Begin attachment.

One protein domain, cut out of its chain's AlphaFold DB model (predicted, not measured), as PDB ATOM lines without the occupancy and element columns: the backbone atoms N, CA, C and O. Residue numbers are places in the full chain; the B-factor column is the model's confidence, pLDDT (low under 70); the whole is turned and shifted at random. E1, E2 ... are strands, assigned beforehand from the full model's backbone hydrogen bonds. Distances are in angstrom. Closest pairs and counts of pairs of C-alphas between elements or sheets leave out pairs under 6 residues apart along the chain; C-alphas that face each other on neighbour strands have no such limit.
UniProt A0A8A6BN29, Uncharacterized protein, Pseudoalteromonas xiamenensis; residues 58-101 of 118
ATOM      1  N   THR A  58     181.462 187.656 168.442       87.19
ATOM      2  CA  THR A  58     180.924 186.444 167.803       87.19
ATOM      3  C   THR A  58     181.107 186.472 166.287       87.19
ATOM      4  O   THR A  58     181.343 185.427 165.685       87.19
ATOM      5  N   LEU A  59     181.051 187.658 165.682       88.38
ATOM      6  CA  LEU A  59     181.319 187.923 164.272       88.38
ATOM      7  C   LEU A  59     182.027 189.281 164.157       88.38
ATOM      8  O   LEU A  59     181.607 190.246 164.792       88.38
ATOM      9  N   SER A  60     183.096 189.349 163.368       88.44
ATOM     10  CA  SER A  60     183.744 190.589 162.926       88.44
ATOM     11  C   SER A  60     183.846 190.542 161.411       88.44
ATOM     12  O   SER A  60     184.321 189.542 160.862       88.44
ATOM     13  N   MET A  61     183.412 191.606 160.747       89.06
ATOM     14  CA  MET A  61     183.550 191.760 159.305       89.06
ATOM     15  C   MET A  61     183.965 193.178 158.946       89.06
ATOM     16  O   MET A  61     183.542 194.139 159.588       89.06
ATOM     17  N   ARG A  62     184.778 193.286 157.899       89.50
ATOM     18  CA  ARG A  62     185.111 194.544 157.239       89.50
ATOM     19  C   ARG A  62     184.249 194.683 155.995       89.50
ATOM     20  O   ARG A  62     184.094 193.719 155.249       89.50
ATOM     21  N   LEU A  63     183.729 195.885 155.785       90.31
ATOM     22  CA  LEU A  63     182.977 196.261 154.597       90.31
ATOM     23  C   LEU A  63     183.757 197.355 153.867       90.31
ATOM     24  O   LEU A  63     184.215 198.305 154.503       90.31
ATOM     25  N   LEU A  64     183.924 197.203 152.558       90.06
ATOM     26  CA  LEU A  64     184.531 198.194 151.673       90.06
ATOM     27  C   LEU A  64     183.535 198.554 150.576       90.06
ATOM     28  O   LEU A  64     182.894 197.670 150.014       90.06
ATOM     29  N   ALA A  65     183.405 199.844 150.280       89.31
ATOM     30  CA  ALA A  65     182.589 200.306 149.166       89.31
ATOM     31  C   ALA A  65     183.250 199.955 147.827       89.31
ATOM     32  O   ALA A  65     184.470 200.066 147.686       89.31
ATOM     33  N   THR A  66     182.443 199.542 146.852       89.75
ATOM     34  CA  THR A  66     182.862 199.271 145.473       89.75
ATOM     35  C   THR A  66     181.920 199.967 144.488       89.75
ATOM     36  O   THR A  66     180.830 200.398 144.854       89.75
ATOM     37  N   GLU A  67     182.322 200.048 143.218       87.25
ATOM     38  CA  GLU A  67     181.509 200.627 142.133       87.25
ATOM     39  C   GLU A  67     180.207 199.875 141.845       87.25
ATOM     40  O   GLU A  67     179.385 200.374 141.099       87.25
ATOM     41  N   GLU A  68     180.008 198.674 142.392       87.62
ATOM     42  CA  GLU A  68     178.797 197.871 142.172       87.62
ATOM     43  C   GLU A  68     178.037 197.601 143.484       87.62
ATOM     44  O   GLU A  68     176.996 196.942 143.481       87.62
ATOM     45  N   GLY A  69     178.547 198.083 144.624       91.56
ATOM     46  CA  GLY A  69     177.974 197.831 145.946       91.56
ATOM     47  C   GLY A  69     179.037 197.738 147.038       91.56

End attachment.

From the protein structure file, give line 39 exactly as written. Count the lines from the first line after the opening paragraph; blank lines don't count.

ATOM     38  CA  GLU A  67     181.509 200.627 142.133       87.25